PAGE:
Mary J. Blige once sang, “No more pain, no more drama” and it was a popular song, but oh how quickly we forget. Let’s face it, being a drama queen/king is the new car crash.


It’s horrible, but it gets 100% of our attention when we see it or hear it. We’ve grown accustomed to seeing famous sisters get into verbally abusive matches on TV over anything and everything. The same, you could say, happens in our social media lives. Some people use Facebook as a soapbox platform to say what’s on their mind, others use it as a passive-aggressive way to call out someone over something that may or may not have happened and, frankly, we don’t need to know about. It wasn’t very often that I did see it in my timeline, but when I did — stand back and give this person room — they’re about to blow and so is everything else in a 10 block radius. Most often, it was someone who was making a shout out to “all the haters” because of a certain lifestyle choice, or defending a deadbeat boyfriend/girlfriend/husband/wife that nobody liked. This, of course, would result in a long feud over something that would best be taken care of in private quarters between the people who are directly involved, but no, let’s take this shouting match out into the open. My life is miserable, so I’m taking you all with me. Now friends are involved. Family is involved. Grandma came back from the dead to chime in. Even Rex the neighbourhood dog is throwing in his kibbles and bits. The only person who seems to be left out of the conversation, oddly enough, is Jerry Springer.

Bragging Rights

Have you ever crossed one of these statuses? “I just donated blood today. What did you do?” This person here is obviously quite proud of the task that they just took upon themselves and felt the need to share it with the masses, but really, why the passive-aggressive approach? Will you be donating tomorrow? The day after? Next week? Not likely, so why am I being subjected to your guilt trip just  because you chose to do something nice for once? How about instead of coming across as a condescending d***he bag, try writing this instead, “Today I went down to my local blood bank and donated some blood”. Nothing more and nothing less. I get the point and I feel good for you.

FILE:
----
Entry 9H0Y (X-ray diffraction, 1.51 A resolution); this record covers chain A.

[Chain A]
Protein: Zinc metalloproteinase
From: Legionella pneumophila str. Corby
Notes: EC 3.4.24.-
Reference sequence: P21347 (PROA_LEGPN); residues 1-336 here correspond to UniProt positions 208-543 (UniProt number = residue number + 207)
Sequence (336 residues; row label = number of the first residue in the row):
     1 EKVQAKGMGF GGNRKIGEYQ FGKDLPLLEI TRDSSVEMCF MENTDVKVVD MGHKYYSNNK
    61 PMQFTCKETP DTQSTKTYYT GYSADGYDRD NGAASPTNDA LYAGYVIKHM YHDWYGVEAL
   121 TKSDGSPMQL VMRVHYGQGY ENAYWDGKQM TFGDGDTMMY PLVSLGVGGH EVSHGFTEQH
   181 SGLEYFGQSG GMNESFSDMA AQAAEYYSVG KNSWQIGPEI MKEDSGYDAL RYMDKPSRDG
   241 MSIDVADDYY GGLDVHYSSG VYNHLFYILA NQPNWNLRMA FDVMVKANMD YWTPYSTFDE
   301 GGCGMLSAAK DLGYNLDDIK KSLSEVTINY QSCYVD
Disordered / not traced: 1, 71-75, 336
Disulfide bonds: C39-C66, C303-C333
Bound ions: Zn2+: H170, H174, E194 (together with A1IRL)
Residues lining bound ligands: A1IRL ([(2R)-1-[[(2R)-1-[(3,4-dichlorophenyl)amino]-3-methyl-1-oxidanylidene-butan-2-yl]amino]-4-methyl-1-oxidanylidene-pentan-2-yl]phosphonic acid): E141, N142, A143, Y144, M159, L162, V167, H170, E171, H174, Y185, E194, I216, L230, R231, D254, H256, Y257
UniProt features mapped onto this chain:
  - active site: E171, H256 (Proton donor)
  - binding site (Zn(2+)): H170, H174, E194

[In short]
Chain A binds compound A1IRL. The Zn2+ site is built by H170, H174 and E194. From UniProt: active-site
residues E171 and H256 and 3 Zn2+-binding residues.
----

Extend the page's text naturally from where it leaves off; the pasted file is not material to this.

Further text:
No Element of Surprise

I’ve been listening to a few podcasts as of late, mostly WTF with Marc Maron. I recently listened to his interview with American filmmaker Harmony Korine, the enfant-terrible behind the controversial 1995 film, Kids. It was a groundbreaking film about teenagers running wild in New York City, stealing, abusing hard drugs/alcohol and deflowering virgins along the way. The reckless and sexually active main character, Telly, is HIV positive and unaware of his condition. Early on in the film a young girl is told by a doctor that she has contacted AIDS after she had sex with Telly — her first and only sexual encounter. Now she is on a mission to find him and let him know before his next sexual conquest. Korine stated that the film could not have been made today because there would be no sense of mystery; today, her character would have simply texted or Facebooked Telly and told him the horrifying news. That would have been it, end of the movie. Go home.